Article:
\ 10\aug\14

    (via rawforms)

  8. (Source: vietakadziesma)

  9. invisiblestories:

    “Cities have often been compared to language: you can read a city, it’s said, as you read a book. But the metaphor can be inverted. The journeys we make during the reading of a book trace out, in some way, the private spaces we inhabit. There are texts that will always be our dead-end streets; fragments that will be bridges; words that will be like the scaffolding that protects fragile constructions. T.S. Eliot: a plant growing in the debris of a ruined building; Salvador Novo: a tree-lined street transformed into an expressway; Tomas Segovia: a boulevard, a breath of air; Roberto Bolano: a rooftop terrace; Isabel Allende: a (magically real) shopping mall; Gilles Deleuze: a summit; and Jacques Derrida: a pothole. Robert Walser: a chink in the wall, for looking through to the other side; Charles Baudelaire: a waiting room; Hannah Arendt: a tower, an Archimedean point; Martin Heidegger: a cul-de-sac; Walter Benjamin: a one-way street walked down against the flow.”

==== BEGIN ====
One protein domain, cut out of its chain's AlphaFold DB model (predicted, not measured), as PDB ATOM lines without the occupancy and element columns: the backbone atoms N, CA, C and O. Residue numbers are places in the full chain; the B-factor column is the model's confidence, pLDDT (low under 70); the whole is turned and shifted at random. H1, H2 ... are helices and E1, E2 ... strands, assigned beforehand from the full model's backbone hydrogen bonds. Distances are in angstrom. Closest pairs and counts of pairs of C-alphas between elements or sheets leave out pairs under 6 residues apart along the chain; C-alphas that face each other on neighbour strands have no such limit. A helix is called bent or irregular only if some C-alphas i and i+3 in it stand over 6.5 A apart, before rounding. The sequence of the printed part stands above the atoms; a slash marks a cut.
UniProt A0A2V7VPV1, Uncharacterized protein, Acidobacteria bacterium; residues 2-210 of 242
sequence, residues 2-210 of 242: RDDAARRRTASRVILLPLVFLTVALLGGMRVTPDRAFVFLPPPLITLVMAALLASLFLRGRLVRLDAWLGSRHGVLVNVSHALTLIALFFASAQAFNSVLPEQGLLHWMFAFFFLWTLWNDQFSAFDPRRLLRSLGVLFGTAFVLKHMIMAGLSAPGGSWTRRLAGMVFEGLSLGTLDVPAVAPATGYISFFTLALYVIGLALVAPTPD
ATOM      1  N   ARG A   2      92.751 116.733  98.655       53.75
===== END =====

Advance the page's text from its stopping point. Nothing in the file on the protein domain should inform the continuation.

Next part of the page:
— Valeria Luiselli, “Relingos: The Cartography of Empty Spaces”

  10. "There comes a time when you look into the mirror and you realize that what you see is all that you will ever be. And then you accept it. Or you kill yourself. Or you stop looking in mirrors."
  11. a-nz:

    'Nirvana’ A poem by Charles Bukowski, read by Tom Waits

    Tom Waits: Orphans: Brawlers, Bawlers & Bastards (2006) >  Bastards (disc 3)


    Not much chance, completely cut loose from purpose,

    he was a young man riding a bus through North Carolina on the way to somewhere.

    And it began to snow. And the bus stopped at a little cafe in the hills and the passengers entered.